"Instead of focusing the fight against the invading bacteria, which can undergo mutations and develop resistance to antibiotics, we direct the medicinal activity to the person, so that even before the invader can cause a serious illness, it must pass through the 'bottleneck' of the receptors which we are able to effectively block. The advantage of this is that the drugs remain effective even against strains of bacteria that are resistant to antibiotics."

In a normal immune response as a result of exposure to an antigen, immune cells adhere through receptors placed on their surface, called "co-stimulatory" receptors. Surprisingly, the superantigen catalyzes the binding between the main co-stimulatory receptors, B7-2 and CD28, and it turns out that this catalysis is critical to the toxin's ability to trigger an immune storm. The creation of the co-stimulatory axis was already known to be important for the development of a full immune response, but the new study highlights the importance of this axis as a major "bottleneck".

The research team had already shown in previous studies that the superantigen must bind to the CD28 receptor to cause damage, but the mechanism behind this requirement remains unknown. Now, the researchers show that in order to catalyze the binding between the CD28 and B7-2 receptors, the superantigen molecules must bind directly to these two receptors. By directly binding not only to CD28 but also to B7-2, superantigens significantly increase the binding between these receptors, increase the creation of the co-stimulatory axis and thus induce T-cell hyperactivity and thus trigger a pathological immune storm.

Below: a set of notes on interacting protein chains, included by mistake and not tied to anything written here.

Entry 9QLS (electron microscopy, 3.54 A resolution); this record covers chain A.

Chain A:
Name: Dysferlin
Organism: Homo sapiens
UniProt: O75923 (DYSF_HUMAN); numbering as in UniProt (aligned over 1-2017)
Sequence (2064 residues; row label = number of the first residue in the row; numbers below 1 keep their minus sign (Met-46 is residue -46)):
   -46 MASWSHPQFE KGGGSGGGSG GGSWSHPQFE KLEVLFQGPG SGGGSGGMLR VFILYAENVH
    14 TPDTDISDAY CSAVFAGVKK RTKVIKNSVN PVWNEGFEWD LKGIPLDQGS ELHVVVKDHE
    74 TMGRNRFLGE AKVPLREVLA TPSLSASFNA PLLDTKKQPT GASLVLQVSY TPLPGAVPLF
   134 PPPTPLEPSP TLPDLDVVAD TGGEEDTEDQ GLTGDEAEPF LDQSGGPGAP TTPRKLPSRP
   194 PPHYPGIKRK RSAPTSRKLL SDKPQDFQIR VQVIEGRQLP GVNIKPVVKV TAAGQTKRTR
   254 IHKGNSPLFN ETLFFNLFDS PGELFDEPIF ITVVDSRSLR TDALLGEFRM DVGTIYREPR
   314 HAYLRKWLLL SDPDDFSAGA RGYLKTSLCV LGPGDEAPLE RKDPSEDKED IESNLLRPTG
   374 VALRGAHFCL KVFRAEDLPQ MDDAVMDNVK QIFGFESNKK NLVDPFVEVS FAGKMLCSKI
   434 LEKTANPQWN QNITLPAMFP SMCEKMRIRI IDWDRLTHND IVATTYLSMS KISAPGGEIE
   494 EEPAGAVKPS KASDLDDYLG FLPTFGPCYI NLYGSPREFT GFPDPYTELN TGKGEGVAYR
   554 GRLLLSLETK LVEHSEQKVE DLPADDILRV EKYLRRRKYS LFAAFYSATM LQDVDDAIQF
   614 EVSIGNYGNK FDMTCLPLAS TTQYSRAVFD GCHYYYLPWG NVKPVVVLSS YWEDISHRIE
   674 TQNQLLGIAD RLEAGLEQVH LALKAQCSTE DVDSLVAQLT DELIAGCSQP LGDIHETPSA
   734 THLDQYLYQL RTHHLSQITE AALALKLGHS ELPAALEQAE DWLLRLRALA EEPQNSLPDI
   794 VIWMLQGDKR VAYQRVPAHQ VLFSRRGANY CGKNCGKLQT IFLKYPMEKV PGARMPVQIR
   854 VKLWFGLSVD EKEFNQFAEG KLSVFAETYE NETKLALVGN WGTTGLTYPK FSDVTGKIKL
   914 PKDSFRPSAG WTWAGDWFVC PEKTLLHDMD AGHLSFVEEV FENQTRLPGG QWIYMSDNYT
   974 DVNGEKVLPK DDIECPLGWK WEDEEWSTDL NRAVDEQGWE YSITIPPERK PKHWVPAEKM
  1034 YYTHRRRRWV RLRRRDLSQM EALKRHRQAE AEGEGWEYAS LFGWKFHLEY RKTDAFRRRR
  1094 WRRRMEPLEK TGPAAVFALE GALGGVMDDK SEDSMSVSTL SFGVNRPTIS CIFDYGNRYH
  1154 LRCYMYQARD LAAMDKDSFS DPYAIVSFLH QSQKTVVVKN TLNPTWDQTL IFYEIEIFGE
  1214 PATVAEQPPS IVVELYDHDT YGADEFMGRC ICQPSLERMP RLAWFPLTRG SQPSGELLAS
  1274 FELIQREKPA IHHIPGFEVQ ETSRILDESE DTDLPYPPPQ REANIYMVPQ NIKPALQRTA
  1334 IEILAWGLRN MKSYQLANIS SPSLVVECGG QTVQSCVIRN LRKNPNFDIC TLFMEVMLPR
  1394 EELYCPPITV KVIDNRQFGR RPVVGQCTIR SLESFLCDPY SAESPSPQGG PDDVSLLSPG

The discovery of this mechanism led the researchers to design new peptides - pieces of protein in the human B7-2 receptor - capable of effectively blocking the binding between the superantigen and its target sites in the co-stimulatory receptors, thus protecting against lethal shock, as the researchers showed in animals. Each peptide mimics a small fragment of a site on B7-2 that the superantigen must bind to. Such a peptide acts as a mimic of the intact receptor that binds the superantigen toxin. In this way, the peptide blocks the access of the toxin to the receptor and prevents its toxicity.

"The strategy of using peptides that mimic regions of a receptor in the immune system in order to curb the excessive inflammatory response released by superantigenic toxins, is a strategy aimed at the host - the person himself. We have shown that this approach is broadly useful against the diverse family of superantigens," said Prof. Kaempfer.

Dr. Alan S. Cross, a professor of medicine at the University of Maryland School of Medicine in the US, who did not take part in the research, responded to the research discovery: "This is a conceptual breakthrough in our understanding of the mechanisms of infection and disease caused by an excessive immune response. It may have implications for novel approaches to the treatment of other diseases characterized by a "cytokine storm". This new approach, to act against the strong response of the host that causes the disease instead of attacking the microbial pathogen, is gaining broad support in the medical community."